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An Open Letter to the People of Afghanistan
By Damon Circosta
Published: Aug. 24, 2009
RALEIGH - In light of the recent vote in that country, this is an open letter to the people of Afghanistan.
We here in America have been hearing about the election you had last week. As is the case in most emerging democracies, there are still questions about the validity of the vote. Allegations of voter fraud and poor election security remain.
Holding free and fair elections even in the best of circumstances is no easy task. Holding elections in a war-torn country like yours with mountainous terrain, active hostilities and a broken transportation infrastructure is next to impossible.
Nevertheless, we are really excited you are giving it a go. Thousands of you showed up to cast a ballot. This is remarkable considering there are people in your midst using intimidation and violence to stop you. It’s going to take a little while longer to sort out how free and fair the process was. International observers will critique, pundits will pontificate and your politicians -- winners and losers alike -- will claim victory.
While we watch you take steps towards self-government, it reminds us of how far we in America have come in our quest for democracy. We still have a long way to go, but as the world’s oldest continuing democracy, we are getting pretty good at making sure our election process works.
It is easy to take for granted how far we have come in America. Elections are often bitterly contested and occasionally disputes about the process still arise. But for the most part the system we have built to collect and tabulate votes works pretty well. And when there are irregularities, we have been able to resolve them using our system of laws, not violence or intimidation.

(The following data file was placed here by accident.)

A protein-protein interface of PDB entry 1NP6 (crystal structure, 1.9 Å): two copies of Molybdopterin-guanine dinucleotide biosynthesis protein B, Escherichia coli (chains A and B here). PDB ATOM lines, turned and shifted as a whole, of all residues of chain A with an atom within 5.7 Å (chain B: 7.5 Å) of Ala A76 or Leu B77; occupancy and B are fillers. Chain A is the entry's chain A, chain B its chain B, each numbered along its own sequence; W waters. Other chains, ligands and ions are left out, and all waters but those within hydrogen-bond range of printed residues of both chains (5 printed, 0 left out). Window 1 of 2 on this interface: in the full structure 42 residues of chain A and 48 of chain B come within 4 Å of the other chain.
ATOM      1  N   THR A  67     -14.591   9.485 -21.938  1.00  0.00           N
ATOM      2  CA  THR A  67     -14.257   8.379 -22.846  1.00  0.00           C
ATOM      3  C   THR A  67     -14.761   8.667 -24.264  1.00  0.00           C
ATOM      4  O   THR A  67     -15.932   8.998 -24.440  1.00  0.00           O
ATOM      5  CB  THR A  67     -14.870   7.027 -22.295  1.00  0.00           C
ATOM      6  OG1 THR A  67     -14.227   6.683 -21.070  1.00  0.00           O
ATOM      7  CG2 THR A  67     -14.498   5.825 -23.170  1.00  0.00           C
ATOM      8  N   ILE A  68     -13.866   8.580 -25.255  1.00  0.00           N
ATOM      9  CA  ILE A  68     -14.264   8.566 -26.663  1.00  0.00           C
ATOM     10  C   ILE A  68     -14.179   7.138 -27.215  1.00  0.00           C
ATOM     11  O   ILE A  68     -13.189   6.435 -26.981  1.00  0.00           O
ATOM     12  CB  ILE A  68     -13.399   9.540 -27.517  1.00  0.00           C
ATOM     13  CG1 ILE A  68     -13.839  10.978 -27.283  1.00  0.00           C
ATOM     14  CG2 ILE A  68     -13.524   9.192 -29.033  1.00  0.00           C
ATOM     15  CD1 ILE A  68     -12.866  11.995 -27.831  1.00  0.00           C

It is no accident that our elections process works well. It is the result of a concerted effort by people who may disagree on policy, but understand the importance of proper elections.
Historically speaking, democracies don’t tend to last very long when there are questions about the validity of an election. Our most basic organizing principle is that our leaders govern with our consent. It makes sense then that we continue to invest in the tools and methods that ensure an accurate vote.
As you work your way towards a stable and functional democracy, here are two big lessons we have learned in our own history of democracy.
First, as our decades-long struggle over civil rights taught us, democracy only works when everyone participates. Excluding people for arbitrary reasons like skin color, gender or religious affiliation invites trouble and discontent. It might work for short-term political gain, but in the long run it has a disastrous effect.
Second, and just as important, the vote must be sacrosanct. It takes extraordinary measures to ensure that everyone can vote and that those votes are properly counted. Unless the vote is beyond reproach, questions of legitimacy can poison your government.
We haven’t perfected our own system yet and it isn’t up to us to decide for you which methods are best. Sometimes, in the midst of a heated election, we here in America can get pretty fed up with the pandering, finger-pointing, negative advertising and all the other annoying things about elections. In the end though, the benefits of living in a country where we can decide for ourselves who we want to lead far outweighs any qualms we have about elections.
We Americans wish you the best of luck.